Study Latin because it is Alien?

Why study Latin? The answers are obvious, and its alleged ‘alien-ness’ is no doubt part of the mix.

Last week’s issue of the German weekly broadsheet Die Zeit (11 August 2011) included a section on why people remember so little from school. One German professor has criticised this, and traced it in part to the fact that the curriculum is overloaded. Another professor interviewed said things are not so bad: he might not remember his school mathematics, but at least he learned from school that a subject with mathematical methods exists, and he learned to know what he does not know.

This latter expert, Prof Heinz-Elmar Tenorth, having said that German and English are necessary, gave a somewhat surprising defence of learning Latin. On p30 he says this:

ZEIT: You regard French and Latin as luxuries.
Tenorth: Yes, luxuries, which makes education complete. Let us take Latin. We learn it out of tradition. This language has no direct utility. It used to be said that with a knowledge of Latin you can learn other languages better, or be better at logical thought. That has long been shown to be an error.
ZEIT: Why should Latin still be taught, then?
Tenorth: It might sound esoteric, but I view it in the way that Nietzsche defended the study of Greek: when you go to school, you need something really alien [Fremdes], in order to recognize that you are in the world of education [Bidlungswelt]. A world, which has nothing to do with daily life, which has its own laws, rules, tradition and expectations. This transforms the student, Nietzsche said: the inescapable confrontation with the alien, gymnastics for the brain.

I should have thought that for alienness one would be better off with Korean. It sounds as though Latin is the chosen source of ‘otherness’ with which the student is intellecutally confronted only because the tradition happens to be in place. I am myself a strong believer in the value of appreciating liginuistic otherness, which improves one’s grasp of language generally and of one’s own language. I felt I learnt more of linguistic otherness first when I learnt a bit of Hebrew, but the otherness of Semitic would ave been far less clear without a background in Indo-European languages, having learnt enough French at school to pass an exam no doubt far harder than today’s GSCEs (but not enough French to order a beer in Paris), and three words of German. (Since then the study of German in British schools has entered a sharp decline.)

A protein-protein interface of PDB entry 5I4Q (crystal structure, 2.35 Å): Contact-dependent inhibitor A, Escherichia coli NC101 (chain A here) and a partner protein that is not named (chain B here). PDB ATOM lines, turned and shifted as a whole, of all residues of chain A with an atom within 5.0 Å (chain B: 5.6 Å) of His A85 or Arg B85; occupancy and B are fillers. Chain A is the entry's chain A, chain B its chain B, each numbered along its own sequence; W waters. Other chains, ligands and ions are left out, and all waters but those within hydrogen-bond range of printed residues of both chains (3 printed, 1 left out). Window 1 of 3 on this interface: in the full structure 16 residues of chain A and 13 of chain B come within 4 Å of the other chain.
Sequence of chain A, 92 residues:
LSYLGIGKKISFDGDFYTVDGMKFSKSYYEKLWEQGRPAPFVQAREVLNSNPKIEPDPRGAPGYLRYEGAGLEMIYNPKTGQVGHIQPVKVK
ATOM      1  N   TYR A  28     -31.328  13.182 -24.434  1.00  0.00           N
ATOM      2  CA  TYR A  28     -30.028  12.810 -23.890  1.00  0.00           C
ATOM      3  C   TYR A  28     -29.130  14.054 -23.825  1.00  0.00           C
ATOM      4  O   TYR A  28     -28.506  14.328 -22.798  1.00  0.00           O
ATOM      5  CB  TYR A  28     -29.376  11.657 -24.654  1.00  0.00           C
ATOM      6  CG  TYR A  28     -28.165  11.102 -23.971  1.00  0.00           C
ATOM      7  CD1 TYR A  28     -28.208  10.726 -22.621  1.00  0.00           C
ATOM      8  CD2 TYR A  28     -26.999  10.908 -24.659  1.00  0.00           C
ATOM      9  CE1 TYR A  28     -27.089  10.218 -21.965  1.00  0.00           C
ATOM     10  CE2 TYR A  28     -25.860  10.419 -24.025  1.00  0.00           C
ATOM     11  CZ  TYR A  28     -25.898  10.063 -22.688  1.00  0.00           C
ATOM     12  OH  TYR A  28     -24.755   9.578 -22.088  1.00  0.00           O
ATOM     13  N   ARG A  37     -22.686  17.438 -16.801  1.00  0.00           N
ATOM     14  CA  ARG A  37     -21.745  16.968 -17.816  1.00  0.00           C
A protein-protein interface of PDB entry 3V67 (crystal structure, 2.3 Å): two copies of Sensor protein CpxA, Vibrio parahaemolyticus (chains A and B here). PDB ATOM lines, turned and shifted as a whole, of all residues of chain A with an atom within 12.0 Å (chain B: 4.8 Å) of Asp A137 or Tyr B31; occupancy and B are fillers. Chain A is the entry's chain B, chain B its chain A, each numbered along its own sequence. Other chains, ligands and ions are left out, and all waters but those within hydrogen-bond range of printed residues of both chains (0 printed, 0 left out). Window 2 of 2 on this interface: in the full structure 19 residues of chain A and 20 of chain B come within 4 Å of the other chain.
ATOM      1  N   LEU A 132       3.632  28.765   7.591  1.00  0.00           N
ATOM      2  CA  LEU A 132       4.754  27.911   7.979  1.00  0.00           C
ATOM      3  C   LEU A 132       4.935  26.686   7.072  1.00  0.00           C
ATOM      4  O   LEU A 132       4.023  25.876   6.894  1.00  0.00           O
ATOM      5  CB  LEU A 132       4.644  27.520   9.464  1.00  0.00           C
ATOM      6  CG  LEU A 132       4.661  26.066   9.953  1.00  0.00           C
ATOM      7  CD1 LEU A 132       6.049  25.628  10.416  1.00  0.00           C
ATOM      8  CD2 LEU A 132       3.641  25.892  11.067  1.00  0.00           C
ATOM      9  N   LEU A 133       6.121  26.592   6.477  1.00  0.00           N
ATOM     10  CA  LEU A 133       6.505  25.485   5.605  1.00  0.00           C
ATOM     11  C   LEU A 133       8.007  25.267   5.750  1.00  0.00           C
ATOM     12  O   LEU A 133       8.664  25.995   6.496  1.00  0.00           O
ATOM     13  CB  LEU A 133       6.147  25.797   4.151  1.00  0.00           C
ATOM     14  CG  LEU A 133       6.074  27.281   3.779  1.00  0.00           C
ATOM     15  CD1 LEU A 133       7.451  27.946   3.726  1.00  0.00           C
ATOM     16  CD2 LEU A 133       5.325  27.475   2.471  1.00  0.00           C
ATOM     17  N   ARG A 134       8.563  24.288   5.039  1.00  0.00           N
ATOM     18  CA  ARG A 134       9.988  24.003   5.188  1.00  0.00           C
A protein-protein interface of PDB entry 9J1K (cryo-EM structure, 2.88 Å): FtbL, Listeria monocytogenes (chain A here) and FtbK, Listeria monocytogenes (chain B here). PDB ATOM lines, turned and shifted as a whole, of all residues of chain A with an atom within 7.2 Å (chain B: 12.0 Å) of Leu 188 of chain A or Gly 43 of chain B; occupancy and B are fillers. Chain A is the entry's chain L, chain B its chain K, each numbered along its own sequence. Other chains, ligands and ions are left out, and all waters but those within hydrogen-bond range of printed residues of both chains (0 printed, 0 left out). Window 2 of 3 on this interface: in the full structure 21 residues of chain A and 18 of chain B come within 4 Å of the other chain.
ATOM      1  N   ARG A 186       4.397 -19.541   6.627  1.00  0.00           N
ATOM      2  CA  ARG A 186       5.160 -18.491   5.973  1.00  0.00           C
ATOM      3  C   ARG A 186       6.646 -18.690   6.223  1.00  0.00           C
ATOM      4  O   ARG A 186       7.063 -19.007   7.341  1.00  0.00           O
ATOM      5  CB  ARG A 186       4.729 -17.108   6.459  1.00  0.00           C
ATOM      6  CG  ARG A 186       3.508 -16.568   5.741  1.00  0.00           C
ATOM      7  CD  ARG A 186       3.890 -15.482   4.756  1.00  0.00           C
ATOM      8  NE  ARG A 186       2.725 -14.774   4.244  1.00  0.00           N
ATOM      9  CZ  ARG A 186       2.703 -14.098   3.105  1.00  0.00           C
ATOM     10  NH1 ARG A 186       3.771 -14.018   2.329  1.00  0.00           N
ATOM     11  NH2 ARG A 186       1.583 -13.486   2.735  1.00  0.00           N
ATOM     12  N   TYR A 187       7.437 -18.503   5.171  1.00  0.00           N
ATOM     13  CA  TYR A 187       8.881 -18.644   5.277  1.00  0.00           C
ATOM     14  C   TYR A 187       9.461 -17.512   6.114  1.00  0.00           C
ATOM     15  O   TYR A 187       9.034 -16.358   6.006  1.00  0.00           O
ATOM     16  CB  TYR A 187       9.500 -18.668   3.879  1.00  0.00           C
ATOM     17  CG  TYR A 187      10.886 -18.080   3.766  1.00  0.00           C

Professor Tenorth is wrong, of course, about Latin lack of practical utility. In spite of my purported translation from a German newspaper, I have never studied German beyond the three words Apfel, Vater, and Haus which the British education system taught me when I was seven, and I tend to identify with a car sticker seen on a car with a Bavarian number plate: ‘Ich kann Alles ausser Hoch.’ However, familiarity with the habits of an inflected language acquired from school Latin are a help in picking up a little of the other languages one encounters, if one travels outside the English-speaking world, and it is because I studied Classics than I have been able to pick up enough of the language from German speakers to make head or tail of a German newspaper.

This is one of the reasons I do look back with gratitude for having been introduce to Latin at school, in spite of my strictures on the Cambridge Latin Course, which was culturally brilliant, but linguistically misconcieved at its birth. It is (as Greek was for the Romans, you may think) at once a source of tradition, and yet enough ‘other’ to hold up a mirror to northern Europe, and to the present. From the wasteland of school, spending years learning as much mathematics and French as a well-taught child might acquire in a few months, Latin was one of the more beneficial uses of my time. Its value may be described in terms of an amalgalm of the traditional defences, the Johnson line, and Professor’s Tenorth’s Fremdheit (my word, not his).

The problem with the overloaded curriculum, as is pointed out in the newspaper section mentioned above, is that every discipline fights to get as much of its own subject into the curriculum. Admittedly by global or even Eurpoean standards the Germans tend to do better than most countries, which is not saying much. The broad curriculum is blamed for the large number of students leaving school without the very basic skills which employers require. The almost exclusive focus on Classics in the English schools in the nineteenth century did ensure a better ‘product’ than today’s schools produce. For all its undoubted faults, it was a golden age, but regrettably elitist.

Educators would have done better in fighting elitism if, instead of levelling down schools by eradicating quality, they had levelled up. Levelling down is the besetting sin of left-wingers, whose politics of smashing class enemies, rather than building value, have tended to dominate educational theory for decades. (Marx was of course right about capitalism, but the favourite imperative verb of the politics of protest is, signficiantly, Smash, used transitively.) It is sad for the left that efforts to offer the quality education which Classics offers has in England been left the Conservative Boris Johnson (see for example this Daily Telegraph column). But I don’t really care where it comes from: whatever one’s politics the promotion of Latin in schools can only benefit the students. Every politican, regardless of tribal leanings, who has heart and awareness, along with his or her necessary ambition and understanding of power, will support it.

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